Jessica Booth
Updated Apr 05, 2018 @ 2:56 pm
Credit: Getty Images

Stress can have some seriously negative side effects on your body and overall health, cause of heart disease and obesity, and even weaken your immune system, making you more susceptible to illness. Stress is also known to result in some less serious problems, like acne…and at some point, you’ve probably heard the old adage that stress can cause gray hair. That last part, though, is kind of confusing, because it seems like no one really knows for sure.

So, does stress cause gray hair for real or what?

Since it’s Stress Awareness Month, we decided to get some info, once and for all. But the answer is, unfortunately, not a simple “yes” or “no.”

Here’s the deal: The roots of each strand of hair are surrounded by a hair follicle, which is a tube of tissue under the skin. Each hair follicle contains a certain number of pigment cells, which make a chemical called melanin. Melanin is what determines the color of your hair, whether it’s brown, blonde, or red. The color of your hair depends on how much melanin each strand has.

As we age, the pigment cells in our hair follicles begin to die. The fewer pigment cells there are, the less melanin there is, meaning the strands will become more transparent — i.e. gray, silver, or white.

That’s the scientific reason hair turns gray — because you’re aging, and your hair is losing melanin. If stress does cause gray hair, then that means it is speeding up the aging process.

We spoke with Dr. Jennifer Wider, a women’s health expert, to get her professional thoughts on the myth.

The short answer here is that, yes, stress can cause gray hair.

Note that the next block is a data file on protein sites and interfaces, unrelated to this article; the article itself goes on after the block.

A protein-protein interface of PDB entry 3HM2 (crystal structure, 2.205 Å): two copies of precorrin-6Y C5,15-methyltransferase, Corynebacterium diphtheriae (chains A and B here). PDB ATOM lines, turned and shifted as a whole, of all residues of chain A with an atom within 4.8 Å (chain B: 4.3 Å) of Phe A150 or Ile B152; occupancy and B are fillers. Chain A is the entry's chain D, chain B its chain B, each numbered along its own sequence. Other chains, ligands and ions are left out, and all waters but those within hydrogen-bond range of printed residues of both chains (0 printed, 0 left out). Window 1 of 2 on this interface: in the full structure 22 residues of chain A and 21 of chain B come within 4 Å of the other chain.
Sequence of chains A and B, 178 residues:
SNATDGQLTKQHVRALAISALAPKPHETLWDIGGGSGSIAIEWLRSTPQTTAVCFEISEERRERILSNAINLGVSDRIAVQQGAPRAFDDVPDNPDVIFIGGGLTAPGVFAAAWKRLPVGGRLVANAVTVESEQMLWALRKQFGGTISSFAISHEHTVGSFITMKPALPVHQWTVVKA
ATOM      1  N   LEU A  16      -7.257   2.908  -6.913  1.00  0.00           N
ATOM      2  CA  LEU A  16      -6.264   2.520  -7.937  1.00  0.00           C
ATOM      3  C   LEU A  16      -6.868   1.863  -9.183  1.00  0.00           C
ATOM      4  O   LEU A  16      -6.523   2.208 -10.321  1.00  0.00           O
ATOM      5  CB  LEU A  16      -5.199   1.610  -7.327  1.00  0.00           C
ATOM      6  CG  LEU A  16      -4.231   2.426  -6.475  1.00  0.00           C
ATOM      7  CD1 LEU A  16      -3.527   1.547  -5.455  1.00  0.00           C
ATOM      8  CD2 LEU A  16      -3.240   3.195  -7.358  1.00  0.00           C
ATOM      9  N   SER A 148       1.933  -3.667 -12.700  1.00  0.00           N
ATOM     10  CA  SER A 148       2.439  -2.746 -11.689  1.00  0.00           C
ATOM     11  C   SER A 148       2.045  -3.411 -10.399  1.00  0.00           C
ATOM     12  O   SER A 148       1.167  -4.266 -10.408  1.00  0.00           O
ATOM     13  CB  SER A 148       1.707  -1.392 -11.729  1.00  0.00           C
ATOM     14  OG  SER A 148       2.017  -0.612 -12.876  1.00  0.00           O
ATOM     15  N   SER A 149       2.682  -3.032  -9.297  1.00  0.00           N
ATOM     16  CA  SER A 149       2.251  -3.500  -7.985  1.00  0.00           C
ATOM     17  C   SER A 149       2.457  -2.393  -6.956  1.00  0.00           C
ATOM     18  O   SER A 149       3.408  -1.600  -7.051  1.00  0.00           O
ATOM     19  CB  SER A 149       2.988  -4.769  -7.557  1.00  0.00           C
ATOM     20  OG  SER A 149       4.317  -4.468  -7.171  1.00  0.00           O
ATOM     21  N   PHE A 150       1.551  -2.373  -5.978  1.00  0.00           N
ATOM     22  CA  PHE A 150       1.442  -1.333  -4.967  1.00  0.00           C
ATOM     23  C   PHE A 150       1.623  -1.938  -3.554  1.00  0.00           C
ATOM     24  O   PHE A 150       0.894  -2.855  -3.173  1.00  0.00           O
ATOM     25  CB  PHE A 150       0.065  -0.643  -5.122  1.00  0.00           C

Says Dr. Wider, “The truth is that stress may play a role in speeding up the graying process. Studies have been mixed, but some evidence points in the direction that stress hormones can impact the activity or life span of melanocytes (one of the cells responsible for manufacturing pigment, or the natural coloring in our hair).”

The longer answer, though, is that while stress may play a part in graying hair, it’s extremely hard to tell if that’s the only factor — chances are good that it isn’t.

As Dr. Wider noted, there are so many other things that can cause gray hair. In fact, what probably influences gray hair growth the most is genetics.

Elizabeth Cunnane Phillips, a trichologist at the Philip Kingsley Clinic in New York City, told HuffPost, “The majority of gray hair is genetic, but if the person is predisposed to gray hair, stress will make it appear sooner.”

Scientific American notes the same: “Stress hormones may impact the survival and/or activity of melanocytes, but no clear link has been found between stress and gray hair.” In other words, yes, stress might cause gray hair…but no one really knows for sure.

Still, you’ll want to keep your stress levels under control, gray hair or not. Stress can do a lot more damage than just giving you a different look (and gray hair certainly isn’t the worst thing in the world), so make sure you do what you need to do to keep yourself as calm and relaxed as possible.